One of the most strikingly honest books I have read is Lovesong: Becoming a Jew by Julius Lester.  Recognition as an outstanding African American author had brought me to his fiction stories for young adults and children. An online class offered an opportunity to interact online with this author who now practices the Jewish faith, a faith he is convinced he was drawn to because it was that of the stories that others attempted to keep silent regarding his bloodline to that of  a white slaveowner.  

While we adult students were interacting with authors to obtain a post-graduate certificate in youth literature and technology from an outstanding school library program, Lester was the one I first encountered about how easily misuse of technology can not only share falsehoods for biased reasons but create a chain of domino effect results.  Not too long after that class ended, Lester one day posted on a listserv in which we both continue to participate.  It was an announcement that he was not dead.  Why such a sensationalist-sounding statement?  Because someone had decided to misuse the democratic opportunity of wikipedia by inaccurately updating that Lester had died.  Lester responded in outrage with every fiber of his still very much alive feelings. I continue to share Lester’s story as I know with my young students who now rely even more heavily upon what they consider news in this mix of stories that they must determine reliability.

As a library media teacher, the stories that I now find most meaningful are the ones that my teaching peers and I can use to connect our students to people or characters on a page who seem different to better understand our universal commonalities.  The most important underpinning of a democratic society is that respect for differences leads to fair and equitable opportunities–not that some are valued more greatly than others.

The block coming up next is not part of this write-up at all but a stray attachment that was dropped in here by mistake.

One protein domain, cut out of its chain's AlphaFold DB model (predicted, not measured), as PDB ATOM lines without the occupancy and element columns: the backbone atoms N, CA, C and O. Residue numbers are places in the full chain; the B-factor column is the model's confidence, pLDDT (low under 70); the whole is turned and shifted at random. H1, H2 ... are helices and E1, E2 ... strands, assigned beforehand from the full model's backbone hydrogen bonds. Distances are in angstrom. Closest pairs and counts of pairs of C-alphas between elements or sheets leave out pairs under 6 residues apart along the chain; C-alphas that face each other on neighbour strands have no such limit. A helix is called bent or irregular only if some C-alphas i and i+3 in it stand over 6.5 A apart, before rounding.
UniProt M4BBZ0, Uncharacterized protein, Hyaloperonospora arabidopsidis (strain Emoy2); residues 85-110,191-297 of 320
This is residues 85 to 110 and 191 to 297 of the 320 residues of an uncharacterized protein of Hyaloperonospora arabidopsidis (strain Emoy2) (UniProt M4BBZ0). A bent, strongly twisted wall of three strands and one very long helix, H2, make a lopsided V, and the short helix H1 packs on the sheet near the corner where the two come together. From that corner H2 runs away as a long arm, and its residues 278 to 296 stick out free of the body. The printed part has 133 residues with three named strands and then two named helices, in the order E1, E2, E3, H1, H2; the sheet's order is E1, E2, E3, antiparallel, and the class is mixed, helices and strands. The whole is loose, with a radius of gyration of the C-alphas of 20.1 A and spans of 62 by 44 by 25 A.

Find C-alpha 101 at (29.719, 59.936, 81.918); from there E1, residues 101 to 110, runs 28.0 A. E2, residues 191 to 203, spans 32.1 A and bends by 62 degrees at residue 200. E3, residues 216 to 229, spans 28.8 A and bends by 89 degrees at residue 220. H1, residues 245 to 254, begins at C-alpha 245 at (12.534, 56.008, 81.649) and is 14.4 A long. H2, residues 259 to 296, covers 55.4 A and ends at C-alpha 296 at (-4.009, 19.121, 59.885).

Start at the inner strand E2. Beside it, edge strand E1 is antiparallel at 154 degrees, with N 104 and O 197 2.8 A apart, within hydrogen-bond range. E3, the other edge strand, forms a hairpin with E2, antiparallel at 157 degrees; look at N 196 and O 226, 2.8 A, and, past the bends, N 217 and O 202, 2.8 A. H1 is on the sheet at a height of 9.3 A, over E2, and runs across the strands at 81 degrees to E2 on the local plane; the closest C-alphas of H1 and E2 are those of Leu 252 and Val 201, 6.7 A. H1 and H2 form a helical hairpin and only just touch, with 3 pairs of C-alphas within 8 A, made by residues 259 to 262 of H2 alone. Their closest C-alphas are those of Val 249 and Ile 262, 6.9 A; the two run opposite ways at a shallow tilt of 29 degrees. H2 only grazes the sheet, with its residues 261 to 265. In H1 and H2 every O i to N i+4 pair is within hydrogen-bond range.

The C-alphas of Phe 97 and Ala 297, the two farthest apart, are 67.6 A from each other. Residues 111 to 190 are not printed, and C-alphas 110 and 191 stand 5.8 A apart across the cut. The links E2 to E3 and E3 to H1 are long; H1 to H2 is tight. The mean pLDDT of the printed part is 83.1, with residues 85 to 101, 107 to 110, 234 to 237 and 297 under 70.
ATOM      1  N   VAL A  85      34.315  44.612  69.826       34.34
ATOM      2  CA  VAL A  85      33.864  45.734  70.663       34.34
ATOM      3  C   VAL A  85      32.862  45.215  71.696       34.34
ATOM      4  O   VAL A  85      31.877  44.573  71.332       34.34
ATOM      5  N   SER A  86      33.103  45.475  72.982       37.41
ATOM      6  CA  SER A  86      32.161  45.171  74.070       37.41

Regardless of the silences of my childhood that I am not more fully unpacking with my relatives, I was struck in 2014 by the searing injustices in the life of my birth year counterpart Jacqueline Woodson in her autobiographical brown girl dreaming. Hopefully, the garnering of multiple awards, including the Newbery Honor Award, the Coretta Scott King Award, and the National Book Award will guarantee many readers of all ages and skin colors will connect with Woodson’s story.

Similarly, this year, I am captivated with a story by another birth year counterpart, Andrea Jones Pinkney, who shares the depth of her reveling upon meeting a brown child character in the snow, during the same years I did as a young reader, in her new story A Poem for Peter: The Story of Ezra Jack Keats and the Creation of The Snowy Day.  

Now that our first African American president has vacated the White House with his family, I feel such excitement to continue to share these recently created stories with young readers with whom I work.  On the eve of ALA Midwinter awards, I hope these kind of titles continue to garner all kinds of accolades, but most importantly, that they arrive in the hands of young readers who will one day create their own contributions to share with the broader world in all its many stories of the human experience so that we might continue to move forward as a society.